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New citizens navigate ‘confusing’ process of voting for first time

September 19, 2021

By Vancouver Sun |

As soon as Vancouver resident Yu Chen took her oath of Canadian citizenship during a ceremony on Wednesday, she became eligible to vote.

However, with the privilege of casting a ballot comes a lot of unsettling unknowns for Chen, who migrated several years ago from China, where elections aren’t wholly democratic.

“I got my Canadian voter’s information card in the mail, but I don’t know where or how to actually vote,” she said. “I’m confused.”

It will be her first time participating in the electoral process on Monday. She is one of 20,657 new citizens eligible to vote in B.C. since the 2019 election, according to data acquired from Immigration, Refugees and Citizenship Canada.

Chen has carved out some extra time from her workday to cast a ballot.

“I’m nervous, but excited,” she said. “I’ve been looking online to try and find out how best to use my vote for good in this province.”

Voting can be daunting, said Queenie Choo, the CEO of SUCCESS, an agency that is working with public funds to increase turnout among new voters in B.C.

“Some people from different cultures don’t comprehend English very well,” Choo said. “Others don’t know it’s their civic right, that they can get paid time off work to do it.”

Employees and volunteers at 120 SUCCESS offices throughout the Lower Mainland have been working to empower new electors to vote.

In the past months, they have distributed hundreds of translated voter information pamphlets to non-English-speaking citizens in communities across Metro Vancouver. Volunteers from the agency also plan on accompanying first-time voters to the polls Monday.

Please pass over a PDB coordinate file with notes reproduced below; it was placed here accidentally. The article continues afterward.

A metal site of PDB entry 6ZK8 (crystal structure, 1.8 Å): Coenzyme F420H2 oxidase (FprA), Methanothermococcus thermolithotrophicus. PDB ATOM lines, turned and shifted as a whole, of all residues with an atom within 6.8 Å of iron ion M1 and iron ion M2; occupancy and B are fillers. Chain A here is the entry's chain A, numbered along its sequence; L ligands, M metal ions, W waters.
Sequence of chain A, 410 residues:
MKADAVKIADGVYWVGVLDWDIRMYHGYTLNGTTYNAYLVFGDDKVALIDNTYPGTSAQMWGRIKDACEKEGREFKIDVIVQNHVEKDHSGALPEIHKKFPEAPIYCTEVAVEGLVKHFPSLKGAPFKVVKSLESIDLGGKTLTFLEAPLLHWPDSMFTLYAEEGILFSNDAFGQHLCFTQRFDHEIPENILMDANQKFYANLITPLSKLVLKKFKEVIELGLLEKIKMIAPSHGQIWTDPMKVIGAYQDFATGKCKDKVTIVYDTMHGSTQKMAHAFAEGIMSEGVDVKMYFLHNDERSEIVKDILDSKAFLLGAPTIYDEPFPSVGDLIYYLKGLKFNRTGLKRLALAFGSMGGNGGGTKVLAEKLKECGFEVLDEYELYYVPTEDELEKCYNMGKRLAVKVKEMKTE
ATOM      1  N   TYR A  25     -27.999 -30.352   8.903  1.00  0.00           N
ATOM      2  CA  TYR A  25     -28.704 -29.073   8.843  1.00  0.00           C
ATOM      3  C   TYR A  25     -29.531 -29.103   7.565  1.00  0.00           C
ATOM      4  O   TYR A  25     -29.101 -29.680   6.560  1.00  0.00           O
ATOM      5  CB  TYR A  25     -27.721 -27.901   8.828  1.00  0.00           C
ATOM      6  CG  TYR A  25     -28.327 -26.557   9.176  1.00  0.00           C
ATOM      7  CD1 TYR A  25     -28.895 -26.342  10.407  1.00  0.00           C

“They will speak the new voter’s language and support them through the entire process,” said Choo. Elections Canada said it also offers interpretation services at the polls if booked in advance.

It’s not only new citizens who need that push to get out and vote, said Daniel Bernhard, CEO of the national Institute for Canadian Citizenship.

“If we really want new Canadians to vote, we need to lead by example and show up ourselves,” according to Bernhard, a citizen by birthright, after his parents migrated to Canada in the 1970s. “My family saw voting as a privilege after having lived in a non-democratic country for most of their lives.”

Just over three-quarters of 56,000 Canadians surveyed in 2019 reported voting in that year’s federal election, according to Statistics Canada. Of those, naturalized citizens who had been in Canada for 10 years or less had a lower turnout rate, less than those who arrived more than a decade earlier.

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